The Christian Founder of a Controversial Children’s Ministry Has Died

Arthur Rorheim, the founder of the children’s ministry Awana (“Approved Workmen Are Not Ashamed,” adapted from 2 Timothy 2:15), has died. He was 99.

ArtRorheim

In a eulogy for Christianity Today, Kate Shellnutt noted the impact that Rorheim had on a generation of church leaders:

Many of today’s Christian leaders acknowledge the impact of Awana, and Rorheim himself, on their spiritual lives.

“I know that I would never be where I am today if it hadn’t been for Art challenging me so many years ago,” said Willow Creek Community Church senior pastor Bill Hybels, who came to faith at an Awana camp Rorheim led.

It’s true that many Christian adults have fond memories of Awana, which functioned a lot like Girl Scouts and Boy Scouts. But the ministry wasn’t without controversy. Blogger Libby Anne remembers her own experience with the curriculum:

… Every year, one section of our workbooks required us to bring an unchurched friend to AWANA with us. The leaders were really hard core about this requirement — it had to be someone whose family did not regularly attend church. This proved to be a problem for my siblings and I. We didn’t have any unchurched friends. We explained and explained, but it seems like we got a hard time about that every year.

I remember one year when I was about ten one of the other kids invited a girl whose parents were actually atheists (as opposed to backslidden Christians). This girl enjoyed herself, so she came again. And again. And before a month was out she had prayed the sinner’s prayer and converted to Christianity. The leaders were overjoyed, and prayed that her whole family would come to Christ through her. I remember, even then, wondering just what her parents thought of all this.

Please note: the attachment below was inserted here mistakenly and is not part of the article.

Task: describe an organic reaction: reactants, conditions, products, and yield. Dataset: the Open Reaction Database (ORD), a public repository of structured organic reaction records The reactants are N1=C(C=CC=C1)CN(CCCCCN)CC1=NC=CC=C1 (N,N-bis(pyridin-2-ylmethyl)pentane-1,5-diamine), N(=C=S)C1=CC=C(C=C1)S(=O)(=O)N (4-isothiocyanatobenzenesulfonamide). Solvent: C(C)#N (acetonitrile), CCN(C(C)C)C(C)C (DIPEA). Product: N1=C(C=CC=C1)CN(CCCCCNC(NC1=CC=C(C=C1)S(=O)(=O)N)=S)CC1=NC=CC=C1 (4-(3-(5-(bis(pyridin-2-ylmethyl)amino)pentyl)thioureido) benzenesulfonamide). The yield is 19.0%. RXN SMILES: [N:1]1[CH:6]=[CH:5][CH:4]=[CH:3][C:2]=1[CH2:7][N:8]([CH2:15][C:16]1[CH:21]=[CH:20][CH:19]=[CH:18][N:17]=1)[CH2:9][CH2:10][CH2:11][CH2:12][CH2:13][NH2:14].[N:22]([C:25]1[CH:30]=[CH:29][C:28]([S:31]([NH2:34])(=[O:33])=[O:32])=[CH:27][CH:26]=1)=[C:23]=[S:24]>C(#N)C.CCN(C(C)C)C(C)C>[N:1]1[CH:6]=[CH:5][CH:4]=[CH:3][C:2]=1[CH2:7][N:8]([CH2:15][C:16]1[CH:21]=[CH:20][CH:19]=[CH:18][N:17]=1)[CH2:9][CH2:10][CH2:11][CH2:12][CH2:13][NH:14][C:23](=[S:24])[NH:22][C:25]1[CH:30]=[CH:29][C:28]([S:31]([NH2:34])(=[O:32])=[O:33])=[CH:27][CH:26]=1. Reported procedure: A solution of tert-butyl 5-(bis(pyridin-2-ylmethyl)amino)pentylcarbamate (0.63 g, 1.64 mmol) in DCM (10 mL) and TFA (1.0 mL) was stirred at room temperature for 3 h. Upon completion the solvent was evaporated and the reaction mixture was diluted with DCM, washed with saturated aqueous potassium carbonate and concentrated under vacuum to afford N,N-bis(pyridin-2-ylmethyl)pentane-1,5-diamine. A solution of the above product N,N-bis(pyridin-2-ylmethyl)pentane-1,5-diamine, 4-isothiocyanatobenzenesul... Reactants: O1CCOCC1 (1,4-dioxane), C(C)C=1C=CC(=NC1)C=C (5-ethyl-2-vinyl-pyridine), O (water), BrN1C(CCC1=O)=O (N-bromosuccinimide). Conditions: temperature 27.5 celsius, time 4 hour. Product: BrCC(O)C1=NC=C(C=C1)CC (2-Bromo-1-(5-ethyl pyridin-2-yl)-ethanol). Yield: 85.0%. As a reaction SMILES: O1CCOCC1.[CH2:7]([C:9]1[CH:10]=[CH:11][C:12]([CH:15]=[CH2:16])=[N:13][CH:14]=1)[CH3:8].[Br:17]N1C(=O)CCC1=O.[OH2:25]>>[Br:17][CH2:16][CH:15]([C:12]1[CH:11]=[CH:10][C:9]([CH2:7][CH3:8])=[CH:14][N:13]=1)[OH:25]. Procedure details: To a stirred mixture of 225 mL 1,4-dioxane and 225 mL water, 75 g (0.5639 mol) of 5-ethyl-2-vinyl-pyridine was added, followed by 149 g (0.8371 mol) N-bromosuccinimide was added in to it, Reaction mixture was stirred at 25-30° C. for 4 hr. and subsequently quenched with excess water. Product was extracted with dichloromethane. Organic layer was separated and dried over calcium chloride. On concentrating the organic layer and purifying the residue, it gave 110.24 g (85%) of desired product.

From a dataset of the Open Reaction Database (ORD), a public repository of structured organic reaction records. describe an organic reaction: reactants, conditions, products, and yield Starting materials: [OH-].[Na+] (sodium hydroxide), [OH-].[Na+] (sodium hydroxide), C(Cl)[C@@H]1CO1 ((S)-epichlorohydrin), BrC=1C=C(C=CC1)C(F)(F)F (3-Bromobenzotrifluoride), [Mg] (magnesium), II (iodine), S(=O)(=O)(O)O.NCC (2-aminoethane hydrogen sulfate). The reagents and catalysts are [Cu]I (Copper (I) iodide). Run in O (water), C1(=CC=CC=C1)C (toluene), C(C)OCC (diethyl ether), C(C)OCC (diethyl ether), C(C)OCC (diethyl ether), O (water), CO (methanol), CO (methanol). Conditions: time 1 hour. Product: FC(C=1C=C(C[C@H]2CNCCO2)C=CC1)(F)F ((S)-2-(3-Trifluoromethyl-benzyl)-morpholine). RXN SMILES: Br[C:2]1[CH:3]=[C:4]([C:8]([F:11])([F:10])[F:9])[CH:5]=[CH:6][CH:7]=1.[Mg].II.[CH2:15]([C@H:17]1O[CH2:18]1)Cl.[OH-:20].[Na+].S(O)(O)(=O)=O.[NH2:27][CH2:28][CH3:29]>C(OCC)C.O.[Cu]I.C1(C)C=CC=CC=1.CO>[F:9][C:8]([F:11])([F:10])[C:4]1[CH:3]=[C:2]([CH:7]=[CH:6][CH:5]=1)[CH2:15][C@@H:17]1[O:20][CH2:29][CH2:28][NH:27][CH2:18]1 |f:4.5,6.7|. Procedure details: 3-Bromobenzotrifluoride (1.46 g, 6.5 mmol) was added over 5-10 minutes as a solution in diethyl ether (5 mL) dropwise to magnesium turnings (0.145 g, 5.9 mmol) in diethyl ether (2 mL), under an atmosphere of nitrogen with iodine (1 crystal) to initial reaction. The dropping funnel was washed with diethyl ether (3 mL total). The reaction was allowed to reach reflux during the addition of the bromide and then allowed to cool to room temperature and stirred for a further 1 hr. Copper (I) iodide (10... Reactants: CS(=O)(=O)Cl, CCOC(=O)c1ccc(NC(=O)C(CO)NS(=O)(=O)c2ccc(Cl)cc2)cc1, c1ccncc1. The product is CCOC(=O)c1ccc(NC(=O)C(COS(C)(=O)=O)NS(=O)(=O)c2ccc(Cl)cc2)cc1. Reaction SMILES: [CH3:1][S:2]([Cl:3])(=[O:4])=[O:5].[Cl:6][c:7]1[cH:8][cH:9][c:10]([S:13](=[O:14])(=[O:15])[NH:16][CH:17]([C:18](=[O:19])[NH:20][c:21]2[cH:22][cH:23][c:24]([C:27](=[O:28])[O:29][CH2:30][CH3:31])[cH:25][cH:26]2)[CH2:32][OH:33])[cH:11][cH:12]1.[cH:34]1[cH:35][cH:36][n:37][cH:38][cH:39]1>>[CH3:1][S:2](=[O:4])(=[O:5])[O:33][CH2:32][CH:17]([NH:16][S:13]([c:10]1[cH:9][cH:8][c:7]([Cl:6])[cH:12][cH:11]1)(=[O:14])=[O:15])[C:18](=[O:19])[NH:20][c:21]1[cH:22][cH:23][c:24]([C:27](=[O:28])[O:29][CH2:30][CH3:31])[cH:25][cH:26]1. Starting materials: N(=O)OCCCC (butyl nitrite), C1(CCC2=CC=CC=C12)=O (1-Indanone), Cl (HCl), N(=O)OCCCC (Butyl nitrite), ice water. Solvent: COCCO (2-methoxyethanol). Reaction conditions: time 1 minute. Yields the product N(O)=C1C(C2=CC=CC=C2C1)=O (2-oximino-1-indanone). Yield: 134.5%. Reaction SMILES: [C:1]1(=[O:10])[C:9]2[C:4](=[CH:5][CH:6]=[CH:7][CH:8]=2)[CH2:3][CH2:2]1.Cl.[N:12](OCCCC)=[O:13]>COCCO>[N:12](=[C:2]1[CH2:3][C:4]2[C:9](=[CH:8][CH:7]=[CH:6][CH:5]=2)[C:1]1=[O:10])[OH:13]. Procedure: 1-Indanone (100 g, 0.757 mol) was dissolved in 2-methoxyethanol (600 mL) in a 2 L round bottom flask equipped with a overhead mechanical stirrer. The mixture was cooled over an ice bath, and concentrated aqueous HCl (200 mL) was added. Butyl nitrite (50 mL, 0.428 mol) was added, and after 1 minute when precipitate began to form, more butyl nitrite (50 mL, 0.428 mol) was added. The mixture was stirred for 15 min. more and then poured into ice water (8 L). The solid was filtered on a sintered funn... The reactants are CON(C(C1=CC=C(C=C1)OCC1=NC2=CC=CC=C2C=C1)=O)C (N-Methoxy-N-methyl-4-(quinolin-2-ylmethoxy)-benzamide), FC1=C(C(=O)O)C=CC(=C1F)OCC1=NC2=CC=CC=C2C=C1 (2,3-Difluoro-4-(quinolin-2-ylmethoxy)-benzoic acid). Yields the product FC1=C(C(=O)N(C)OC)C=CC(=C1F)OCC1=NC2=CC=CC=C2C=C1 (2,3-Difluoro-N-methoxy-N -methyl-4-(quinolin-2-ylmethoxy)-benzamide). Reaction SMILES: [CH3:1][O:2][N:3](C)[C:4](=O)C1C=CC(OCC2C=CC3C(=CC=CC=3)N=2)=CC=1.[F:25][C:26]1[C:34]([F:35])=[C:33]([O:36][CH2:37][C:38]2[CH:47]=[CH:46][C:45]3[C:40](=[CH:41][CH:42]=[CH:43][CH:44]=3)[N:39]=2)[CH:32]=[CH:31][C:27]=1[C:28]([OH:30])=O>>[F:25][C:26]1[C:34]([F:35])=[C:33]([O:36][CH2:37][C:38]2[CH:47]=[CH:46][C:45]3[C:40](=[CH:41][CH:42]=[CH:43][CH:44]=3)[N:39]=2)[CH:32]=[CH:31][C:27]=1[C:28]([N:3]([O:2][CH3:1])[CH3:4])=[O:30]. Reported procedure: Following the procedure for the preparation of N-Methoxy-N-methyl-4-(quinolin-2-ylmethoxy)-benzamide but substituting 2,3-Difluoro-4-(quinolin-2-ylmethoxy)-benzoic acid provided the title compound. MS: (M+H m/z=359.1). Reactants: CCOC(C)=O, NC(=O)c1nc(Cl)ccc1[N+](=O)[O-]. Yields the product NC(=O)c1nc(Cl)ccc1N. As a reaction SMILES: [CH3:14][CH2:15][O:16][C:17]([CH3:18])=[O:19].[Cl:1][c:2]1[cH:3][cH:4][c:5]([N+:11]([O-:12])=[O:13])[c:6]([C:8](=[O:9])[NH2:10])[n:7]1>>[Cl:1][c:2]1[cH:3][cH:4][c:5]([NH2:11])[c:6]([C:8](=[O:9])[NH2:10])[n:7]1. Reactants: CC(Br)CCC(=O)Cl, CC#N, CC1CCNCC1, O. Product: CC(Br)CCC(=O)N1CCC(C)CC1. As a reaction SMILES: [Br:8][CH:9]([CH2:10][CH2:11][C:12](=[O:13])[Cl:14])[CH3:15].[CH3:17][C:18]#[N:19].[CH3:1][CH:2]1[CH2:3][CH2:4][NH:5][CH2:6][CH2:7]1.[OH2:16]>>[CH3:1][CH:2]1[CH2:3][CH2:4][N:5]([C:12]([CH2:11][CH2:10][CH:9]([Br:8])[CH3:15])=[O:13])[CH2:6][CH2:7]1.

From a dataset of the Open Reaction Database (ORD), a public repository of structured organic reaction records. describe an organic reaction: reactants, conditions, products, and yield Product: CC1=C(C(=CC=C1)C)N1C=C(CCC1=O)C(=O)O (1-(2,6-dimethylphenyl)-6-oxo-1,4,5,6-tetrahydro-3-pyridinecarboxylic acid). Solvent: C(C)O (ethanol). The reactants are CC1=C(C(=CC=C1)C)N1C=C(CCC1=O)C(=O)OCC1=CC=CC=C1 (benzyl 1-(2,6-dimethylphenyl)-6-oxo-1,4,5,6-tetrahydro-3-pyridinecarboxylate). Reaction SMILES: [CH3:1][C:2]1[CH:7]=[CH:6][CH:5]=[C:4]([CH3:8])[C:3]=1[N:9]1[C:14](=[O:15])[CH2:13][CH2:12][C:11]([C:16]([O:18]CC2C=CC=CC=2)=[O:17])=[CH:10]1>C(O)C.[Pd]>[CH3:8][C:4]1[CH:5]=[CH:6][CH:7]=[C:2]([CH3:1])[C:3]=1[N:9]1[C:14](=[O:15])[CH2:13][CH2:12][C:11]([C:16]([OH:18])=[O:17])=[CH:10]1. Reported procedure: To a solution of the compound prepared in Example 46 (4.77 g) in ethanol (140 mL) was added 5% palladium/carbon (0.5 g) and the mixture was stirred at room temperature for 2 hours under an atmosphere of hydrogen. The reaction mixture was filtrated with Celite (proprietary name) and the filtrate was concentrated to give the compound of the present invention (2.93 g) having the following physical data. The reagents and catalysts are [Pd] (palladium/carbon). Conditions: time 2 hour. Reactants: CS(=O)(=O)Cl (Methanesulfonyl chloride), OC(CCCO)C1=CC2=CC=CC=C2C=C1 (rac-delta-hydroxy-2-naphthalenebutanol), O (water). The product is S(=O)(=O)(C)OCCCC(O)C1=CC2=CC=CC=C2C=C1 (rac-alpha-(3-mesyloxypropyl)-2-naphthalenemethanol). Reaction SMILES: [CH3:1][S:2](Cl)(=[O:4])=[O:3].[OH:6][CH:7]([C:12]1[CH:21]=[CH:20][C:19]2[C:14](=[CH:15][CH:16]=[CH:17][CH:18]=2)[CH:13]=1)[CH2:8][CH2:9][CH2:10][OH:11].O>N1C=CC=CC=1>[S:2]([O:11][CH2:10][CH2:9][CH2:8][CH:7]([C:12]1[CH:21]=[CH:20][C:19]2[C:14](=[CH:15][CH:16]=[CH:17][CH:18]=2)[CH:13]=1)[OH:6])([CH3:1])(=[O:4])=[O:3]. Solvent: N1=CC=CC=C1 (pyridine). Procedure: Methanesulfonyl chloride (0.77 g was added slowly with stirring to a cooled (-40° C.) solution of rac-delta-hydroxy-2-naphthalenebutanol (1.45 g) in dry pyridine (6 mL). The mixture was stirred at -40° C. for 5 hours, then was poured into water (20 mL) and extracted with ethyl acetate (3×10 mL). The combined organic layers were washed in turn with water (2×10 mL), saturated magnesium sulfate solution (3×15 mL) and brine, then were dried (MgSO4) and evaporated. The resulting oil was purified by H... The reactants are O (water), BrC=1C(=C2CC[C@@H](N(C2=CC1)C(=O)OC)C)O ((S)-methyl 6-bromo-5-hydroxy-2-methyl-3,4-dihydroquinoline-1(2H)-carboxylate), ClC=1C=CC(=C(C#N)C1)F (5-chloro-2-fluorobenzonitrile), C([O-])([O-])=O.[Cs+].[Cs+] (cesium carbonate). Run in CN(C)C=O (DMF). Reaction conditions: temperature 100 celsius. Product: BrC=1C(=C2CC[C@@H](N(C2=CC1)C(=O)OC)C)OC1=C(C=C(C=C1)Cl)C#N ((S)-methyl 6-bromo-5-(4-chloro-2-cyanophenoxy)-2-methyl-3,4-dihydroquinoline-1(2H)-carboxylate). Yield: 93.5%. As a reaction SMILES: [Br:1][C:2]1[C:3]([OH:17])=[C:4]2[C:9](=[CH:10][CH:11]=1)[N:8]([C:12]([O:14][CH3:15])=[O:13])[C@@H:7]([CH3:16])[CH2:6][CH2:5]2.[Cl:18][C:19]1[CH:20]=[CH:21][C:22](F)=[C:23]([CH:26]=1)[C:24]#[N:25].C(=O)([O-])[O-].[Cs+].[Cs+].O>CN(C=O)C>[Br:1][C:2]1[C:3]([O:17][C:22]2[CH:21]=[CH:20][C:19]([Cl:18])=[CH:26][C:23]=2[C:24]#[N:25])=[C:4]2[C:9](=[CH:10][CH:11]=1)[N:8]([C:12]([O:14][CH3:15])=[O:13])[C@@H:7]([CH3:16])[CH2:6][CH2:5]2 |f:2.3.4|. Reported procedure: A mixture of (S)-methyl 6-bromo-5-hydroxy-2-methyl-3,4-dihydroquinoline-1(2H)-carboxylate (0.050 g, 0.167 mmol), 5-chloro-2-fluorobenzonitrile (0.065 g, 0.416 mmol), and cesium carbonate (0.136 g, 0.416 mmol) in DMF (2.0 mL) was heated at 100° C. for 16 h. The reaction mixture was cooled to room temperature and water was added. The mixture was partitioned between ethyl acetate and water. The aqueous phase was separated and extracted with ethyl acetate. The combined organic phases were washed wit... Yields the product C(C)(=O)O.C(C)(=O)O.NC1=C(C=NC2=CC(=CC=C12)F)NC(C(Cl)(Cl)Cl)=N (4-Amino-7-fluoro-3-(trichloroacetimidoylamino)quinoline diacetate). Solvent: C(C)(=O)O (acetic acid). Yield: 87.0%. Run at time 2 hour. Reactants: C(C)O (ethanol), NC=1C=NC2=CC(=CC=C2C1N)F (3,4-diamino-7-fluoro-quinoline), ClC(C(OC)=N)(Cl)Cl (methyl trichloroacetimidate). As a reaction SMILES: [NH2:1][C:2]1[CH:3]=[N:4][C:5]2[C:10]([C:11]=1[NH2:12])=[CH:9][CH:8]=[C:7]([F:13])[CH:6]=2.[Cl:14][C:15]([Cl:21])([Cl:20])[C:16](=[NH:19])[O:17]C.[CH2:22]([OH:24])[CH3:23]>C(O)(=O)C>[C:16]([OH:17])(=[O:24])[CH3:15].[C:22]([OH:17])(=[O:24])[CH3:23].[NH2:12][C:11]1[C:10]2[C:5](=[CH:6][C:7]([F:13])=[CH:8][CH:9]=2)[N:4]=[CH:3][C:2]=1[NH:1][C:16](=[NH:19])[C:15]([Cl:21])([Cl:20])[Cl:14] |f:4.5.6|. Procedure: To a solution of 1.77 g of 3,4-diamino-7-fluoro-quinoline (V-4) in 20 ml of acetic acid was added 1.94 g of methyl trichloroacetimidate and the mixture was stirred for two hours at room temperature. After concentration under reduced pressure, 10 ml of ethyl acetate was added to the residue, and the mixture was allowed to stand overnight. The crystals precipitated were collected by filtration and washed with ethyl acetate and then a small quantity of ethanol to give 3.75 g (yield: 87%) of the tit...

Awana has also come under fire for putting too much emphasis on memorizing bible verses, to a point where kids who mess up are publicly shamed. There is also a thread on r/atheism about how kids were “rewarded” (read: bribed) with fake money and other prizes for memorizing sections of their Bible and bringing non-Christian friends to meetings (bonus points if those friends converted).

The sentiment from those who experienced Awana and later left Christianity seems to be that, despite the fun activities and nostalgic memories, the whole curriciulum was really about brainwashing children with both religious beliefs and the idea of rigid gender roles.

Nonetheless, I send my genuine condolences to his family for their loss.

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